Officer's Blood Draw Plagued With Problems

Sources: Other Officer Caught Technician's Mistakes

A controversial blood draw from an Indianapolis police officer accused of causing a crash that left one motorcyclist dead and two others injured had more problems than investigators first admitted, 6News has learned.

Last week, all alcohol-related charges were dropped against Officer David Bisard in the Aug. 6 crash after it was revealed that a blood draw that indicated he was intoxicated was inadmissible because proper procedures weren't followed in obtaining the evidence.

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On Monday, sources close to the investigation told 6News' Jack Rinehart other issues that could have further compromised the blood draw.

The technician at the occupational clinic where the blood draw was taken first mistakenly cleaned Bisard's arm with rubbing alcohol, instead of an antiseptic, and then attempted to collect samples using two vials with expired freshness dates, sources told Rinehart.

Lawrence Police Lt. Stan Stephens, a member of the multi-jurisdictional Fatal Alcohol Crash Team, was with Bisard at the time of the blood draw, and corrected the technician on both counts, sources said.

But Stephens, who was supposed to deliver the blood samples to the Indianapolis police property room, first had lunch and then visited a friend at the nearby Arrestee Processing Center, delaying the delivery by more than an hour, sources said.

Lawrence police would not comment on the accusations against Stephens.

"This is an ongoing criminal prosecution, and I don't think that I can say anything in this regard," Lawrence Police Deputy Chief Gary Woodruff told Rinehart on Monday.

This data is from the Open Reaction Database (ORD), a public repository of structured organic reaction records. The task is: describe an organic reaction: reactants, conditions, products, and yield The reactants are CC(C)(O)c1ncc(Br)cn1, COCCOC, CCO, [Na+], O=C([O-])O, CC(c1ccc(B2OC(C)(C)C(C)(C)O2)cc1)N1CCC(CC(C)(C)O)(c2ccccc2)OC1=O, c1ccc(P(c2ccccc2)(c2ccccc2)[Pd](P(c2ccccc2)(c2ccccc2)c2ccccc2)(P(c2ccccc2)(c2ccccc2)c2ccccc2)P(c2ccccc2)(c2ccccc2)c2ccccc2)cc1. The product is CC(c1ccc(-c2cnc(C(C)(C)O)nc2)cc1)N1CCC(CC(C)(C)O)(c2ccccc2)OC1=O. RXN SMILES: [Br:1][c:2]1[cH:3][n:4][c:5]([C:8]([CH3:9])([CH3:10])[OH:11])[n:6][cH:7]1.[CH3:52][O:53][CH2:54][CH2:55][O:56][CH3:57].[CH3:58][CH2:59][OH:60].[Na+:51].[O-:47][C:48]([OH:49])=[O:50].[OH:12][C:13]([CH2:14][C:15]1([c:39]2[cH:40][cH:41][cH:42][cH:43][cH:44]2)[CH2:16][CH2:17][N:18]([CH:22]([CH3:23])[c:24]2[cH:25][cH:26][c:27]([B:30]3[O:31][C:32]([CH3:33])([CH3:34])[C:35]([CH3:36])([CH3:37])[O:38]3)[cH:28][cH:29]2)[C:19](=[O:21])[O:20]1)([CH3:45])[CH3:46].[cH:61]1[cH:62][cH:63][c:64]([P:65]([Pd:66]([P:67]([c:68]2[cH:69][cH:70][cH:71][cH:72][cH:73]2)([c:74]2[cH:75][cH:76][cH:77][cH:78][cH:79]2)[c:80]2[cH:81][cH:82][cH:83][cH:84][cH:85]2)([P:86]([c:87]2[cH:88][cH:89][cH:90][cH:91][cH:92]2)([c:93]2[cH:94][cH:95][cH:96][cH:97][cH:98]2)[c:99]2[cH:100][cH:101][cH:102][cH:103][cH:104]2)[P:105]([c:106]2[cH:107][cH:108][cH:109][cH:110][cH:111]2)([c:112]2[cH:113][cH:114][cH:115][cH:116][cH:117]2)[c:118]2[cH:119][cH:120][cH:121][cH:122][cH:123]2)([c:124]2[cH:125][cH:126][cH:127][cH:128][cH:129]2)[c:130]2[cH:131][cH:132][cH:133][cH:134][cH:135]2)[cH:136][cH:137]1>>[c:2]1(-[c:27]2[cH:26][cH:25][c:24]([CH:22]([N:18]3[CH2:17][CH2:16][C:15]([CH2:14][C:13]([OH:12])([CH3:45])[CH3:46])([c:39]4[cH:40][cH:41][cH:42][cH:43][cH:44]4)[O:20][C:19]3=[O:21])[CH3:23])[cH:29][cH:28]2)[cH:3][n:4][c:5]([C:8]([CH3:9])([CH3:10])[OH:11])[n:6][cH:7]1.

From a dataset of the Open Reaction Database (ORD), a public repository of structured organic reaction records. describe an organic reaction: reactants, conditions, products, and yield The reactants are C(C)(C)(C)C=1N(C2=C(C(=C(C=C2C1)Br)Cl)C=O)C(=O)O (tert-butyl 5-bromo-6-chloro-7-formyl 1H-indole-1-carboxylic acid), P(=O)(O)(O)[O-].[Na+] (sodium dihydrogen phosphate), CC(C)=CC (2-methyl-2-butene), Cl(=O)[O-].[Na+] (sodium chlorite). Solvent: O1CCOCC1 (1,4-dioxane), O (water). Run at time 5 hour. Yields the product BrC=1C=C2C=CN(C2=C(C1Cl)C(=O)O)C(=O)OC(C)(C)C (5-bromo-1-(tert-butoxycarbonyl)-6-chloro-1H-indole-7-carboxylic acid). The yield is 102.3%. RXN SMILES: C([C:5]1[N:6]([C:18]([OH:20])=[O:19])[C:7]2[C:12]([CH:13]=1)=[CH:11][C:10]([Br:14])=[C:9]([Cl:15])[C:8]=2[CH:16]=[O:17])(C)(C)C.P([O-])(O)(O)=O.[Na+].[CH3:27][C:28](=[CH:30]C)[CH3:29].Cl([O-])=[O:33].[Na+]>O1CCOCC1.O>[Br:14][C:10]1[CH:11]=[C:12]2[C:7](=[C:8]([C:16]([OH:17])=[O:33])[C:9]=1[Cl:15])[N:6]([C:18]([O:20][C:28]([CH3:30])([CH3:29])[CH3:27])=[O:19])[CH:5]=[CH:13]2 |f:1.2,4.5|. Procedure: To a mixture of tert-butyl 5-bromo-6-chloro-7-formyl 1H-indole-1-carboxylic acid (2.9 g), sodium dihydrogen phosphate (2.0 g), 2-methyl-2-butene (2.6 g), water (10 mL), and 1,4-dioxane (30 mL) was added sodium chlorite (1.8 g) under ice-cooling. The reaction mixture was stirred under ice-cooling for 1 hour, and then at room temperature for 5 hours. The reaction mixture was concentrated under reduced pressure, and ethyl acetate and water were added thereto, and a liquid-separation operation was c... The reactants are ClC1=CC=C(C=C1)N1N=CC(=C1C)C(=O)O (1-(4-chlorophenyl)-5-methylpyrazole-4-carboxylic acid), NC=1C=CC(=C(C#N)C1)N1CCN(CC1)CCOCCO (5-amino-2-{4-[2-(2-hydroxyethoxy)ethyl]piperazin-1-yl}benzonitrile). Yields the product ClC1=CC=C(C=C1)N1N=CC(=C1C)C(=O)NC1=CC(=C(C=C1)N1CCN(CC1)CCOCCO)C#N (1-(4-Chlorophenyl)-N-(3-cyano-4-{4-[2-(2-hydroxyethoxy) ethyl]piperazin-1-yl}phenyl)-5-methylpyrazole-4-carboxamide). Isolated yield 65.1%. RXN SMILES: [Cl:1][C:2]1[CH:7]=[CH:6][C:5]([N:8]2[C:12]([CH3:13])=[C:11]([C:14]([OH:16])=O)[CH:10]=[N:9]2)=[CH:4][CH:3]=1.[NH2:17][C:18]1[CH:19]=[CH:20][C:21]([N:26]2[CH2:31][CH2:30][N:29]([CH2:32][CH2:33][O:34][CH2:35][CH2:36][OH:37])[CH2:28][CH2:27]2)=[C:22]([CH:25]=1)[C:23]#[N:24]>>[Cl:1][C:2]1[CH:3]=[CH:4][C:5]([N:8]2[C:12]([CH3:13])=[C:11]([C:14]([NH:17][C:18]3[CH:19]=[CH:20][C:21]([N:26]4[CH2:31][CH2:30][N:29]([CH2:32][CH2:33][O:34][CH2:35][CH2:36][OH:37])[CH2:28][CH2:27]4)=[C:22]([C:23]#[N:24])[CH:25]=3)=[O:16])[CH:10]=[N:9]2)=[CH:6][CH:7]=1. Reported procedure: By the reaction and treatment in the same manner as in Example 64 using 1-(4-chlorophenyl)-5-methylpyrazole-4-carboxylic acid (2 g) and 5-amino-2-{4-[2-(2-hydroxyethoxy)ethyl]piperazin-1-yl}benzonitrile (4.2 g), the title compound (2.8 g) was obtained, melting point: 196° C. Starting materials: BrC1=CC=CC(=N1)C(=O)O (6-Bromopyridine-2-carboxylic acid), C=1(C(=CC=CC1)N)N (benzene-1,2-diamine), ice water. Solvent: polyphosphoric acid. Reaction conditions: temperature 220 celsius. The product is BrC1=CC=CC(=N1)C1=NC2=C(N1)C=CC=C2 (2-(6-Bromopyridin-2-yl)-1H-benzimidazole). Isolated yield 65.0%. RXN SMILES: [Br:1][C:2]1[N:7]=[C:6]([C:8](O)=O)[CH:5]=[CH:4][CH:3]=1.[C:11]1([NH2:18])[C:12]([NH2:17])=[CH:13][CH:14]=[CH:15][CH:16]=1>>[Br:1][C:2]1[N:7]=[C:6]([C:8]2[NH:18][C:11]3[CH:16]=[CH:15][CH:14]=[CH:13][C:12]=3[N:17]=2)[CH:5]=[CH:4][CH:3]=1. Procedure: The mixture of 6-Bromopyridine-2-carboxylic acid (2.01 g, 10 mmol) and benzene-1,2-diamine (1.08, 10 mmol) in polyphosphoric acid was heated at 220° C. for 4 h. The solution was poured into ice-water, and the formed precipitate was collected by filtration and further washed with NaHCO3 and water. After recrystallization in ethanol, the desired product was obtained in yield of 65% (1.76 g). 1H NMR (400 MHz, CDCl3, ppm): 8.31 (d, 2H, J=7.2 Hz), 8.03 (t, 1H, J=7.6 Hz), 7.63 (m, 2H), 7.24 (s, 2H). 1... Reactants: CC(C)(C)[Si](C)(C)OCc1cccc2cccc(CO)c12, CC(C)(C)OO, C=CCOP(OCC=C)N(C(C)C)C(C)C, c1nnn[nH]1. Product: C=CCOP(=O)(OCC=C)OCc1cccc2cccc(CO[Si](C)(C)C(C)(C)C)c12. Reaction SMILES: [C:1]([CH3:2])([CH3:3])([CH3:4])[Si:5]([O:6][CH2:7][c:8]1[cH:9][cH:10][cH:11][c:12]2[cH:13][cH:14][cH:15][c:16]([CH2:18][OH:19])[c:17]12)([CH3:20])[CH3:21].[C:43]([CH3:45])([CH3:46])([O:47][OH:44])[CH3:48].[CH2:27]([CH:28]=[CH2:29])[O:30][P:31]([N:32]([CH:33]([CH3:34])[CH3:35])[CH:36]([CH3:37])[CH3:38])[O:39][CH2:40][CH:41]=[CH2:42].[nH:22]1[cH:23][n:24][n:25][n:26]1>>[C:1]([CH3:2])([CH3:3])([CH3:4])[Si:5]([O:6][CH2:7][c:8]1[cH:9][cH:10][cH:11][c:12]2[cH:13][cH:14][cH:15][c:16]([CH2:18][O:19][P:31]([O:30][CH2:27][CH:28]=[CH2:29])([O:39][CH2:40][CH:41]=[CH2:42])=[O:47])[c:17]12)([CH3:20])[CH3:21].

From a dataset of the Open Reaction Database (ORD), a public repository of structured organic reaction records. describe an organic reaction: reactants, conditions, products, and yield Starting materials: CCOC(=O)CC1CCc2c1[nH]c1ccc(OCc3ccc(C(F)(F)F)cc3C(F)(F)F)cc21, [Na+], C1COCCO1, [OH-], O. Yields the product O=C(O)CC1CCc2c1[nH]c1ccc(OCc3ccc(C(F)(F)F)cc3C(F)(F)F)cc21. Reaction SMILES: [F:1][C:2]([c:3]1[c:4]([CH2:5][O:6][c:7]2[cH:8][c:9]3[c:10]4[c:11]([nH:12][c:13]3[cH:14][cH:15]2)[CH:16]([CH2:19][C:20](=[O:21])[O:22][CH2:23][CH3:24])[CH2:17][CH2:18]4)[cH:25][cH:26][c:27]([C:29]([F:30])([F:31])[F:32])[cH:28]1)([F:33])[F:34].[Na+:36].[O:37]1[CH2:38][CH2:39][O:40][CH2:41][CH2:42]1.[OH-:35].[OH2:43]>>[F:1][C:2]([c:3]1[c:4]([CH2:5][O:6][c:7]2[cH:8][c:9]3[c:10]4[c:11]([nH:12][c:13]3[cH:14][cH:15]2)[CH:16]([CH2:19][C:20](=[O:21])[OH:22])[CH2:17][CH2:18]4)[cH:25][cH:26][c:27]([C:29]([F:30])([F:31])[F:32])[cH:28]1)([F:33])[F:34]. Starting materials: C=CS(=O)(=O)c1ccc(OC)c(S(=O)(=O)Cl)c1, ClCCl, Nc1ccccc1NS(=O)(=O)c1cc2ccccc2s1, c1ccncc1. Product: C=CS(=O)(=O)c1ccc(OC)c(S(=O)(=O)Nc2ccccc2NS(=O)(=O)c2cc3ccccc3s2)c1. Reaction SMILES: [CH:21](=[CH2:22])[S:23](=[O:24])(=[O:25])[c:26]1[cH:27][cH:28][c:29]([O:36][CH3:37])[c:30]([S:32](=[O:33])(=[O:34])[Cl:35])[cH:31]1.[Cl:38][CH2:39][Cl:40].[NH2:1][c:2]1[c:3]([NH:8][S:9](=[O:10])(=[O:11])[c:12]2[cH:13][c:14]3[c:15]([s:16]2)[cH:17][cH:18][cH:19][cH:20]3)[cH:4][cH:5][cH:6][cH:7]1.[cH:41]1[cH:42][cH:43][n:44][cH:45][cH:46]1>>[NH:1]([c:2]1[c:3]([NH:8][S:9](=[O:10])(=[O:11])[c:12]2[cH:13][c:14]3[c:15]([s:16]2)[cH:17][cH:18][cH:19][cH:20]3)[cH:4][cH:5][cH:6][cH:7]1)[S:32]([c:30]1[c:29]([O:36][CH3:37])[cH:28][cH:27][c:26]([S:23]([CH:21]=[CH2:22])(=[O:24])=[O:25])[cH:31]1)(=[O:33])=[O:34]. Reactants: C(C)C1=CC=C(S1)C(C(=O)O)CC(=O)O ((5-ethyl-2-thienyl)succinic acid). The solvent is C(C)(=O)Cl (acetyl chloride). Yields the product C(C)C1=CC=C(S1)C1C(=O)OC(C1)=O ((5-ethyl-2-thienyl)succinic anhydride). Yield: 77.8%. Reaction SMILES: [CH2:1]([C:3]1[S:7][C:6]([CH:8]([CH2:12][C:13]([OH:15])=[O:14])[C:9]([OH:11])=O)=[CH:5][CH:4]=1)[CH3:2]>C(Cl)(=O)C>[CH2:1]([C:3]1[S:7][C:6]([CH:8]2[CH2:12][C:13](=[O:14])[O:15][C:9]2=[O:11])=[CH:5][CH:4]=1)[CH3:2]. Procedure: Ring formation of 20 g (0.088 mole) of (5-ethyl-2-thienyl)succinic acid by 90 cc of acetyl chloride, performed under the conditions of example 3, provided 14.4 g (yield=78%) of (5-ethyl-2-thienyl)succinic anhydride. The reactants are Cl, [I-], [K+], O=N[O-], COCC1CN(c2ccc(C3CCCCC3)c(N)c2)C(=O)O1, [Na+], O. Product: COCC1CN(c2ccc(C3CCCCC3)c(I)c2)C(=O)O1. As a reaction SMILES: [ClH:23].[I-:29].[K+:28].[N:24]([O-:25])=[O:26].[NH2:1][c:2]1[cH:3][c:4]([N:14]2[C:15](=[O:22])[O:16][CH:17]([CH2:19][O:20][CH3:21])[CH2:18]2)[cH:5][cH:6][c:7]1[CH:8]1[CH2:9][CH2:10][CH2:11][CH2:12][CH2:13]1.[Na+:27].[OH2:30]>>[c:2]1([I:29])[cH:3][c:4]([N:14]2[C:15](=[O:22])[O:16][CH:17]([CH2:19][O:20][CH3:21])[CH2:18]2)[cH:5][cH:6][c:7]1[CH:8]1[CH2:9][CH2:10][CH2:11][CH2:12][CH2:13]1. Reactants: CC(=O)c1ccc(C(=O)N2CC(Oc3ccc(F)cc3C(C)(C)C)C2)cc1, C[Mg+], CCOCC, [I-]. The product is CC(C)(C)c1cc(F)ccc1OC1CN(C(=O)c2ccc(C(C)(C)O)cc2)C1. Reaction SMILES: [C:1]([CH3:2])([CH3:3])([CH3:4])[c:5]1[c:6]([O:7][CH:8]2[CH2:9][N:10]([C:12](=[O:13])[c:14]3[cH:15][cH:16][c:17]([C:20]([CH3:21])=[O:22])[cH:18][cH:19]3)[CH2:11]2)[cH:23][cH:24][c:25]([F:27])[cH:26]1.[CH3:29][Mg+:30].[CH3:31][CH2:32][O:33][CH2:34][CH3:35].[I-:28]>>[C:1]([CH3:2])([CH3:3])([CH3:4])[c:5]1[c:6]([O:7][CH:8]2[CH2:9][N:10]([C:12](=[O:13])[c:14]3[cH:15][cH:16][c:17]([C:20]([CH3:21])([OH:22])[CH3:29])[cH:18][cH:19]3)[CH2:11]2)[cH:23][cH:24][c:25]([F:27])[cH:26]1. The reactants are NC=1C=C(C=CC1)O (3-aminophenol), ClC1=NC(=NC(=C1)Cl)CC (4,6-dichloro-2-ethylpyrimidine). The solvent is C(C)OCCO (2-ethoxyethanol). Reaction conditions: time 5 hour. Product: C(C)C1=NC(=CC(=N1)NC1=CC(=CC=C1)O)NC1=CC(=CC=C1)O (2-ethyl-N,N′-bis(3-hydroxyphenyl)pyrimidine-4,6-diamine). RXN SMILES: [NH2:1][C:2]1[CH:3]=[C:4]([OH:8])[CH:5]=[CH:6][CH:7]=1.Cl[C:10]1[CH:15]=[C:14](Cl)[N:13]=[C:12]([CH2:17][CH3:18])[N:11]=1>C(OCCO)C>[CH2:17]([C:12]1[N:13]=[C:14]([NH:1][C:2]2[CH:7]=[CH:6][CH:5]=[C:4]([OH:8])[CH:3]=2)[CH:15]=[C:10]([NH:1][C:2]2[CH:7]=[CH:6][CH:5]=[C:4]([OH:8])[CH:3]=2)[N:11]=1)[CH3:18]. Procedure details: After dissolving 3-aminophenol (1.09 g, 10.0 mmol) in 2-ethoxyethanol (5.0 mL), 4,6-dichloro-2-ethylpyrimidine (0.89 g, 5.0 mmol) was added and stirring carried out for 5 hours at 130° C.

A member of the Marion County Crime Lab said it's highly unlikely the delay in getting the evidence to the lab and its potential exposure to adverse heat and weather conditions affected the quality of the result, which showed Bisard had a blood-alcohol level of 0.19 percent.

Over the weekend, three high-ranking members of Indianapolis police -- Assistant Chief Darryl Pierce, Deputy Chief of Operations Ron Hicks and Cmdr. John Conley -- were demoted in connection with the botched Bisard investigation, while Lt. George Crooks, the former head of the Fatal Alcohol Crash Team, was reassigned last week.

Police and the FBI have begun a review of the original investigation.

Bisard, a nine-year veteran of the department, was suspended from the force pending termination. He still faces charges of reckless homicide and criminal recklessness.

He was on duty when he plowed into a group of motorcyclists stopped at a red light, killing Eric Wells, 30, and injuring Kurt Weekly, 44, and Mary Mills, 47.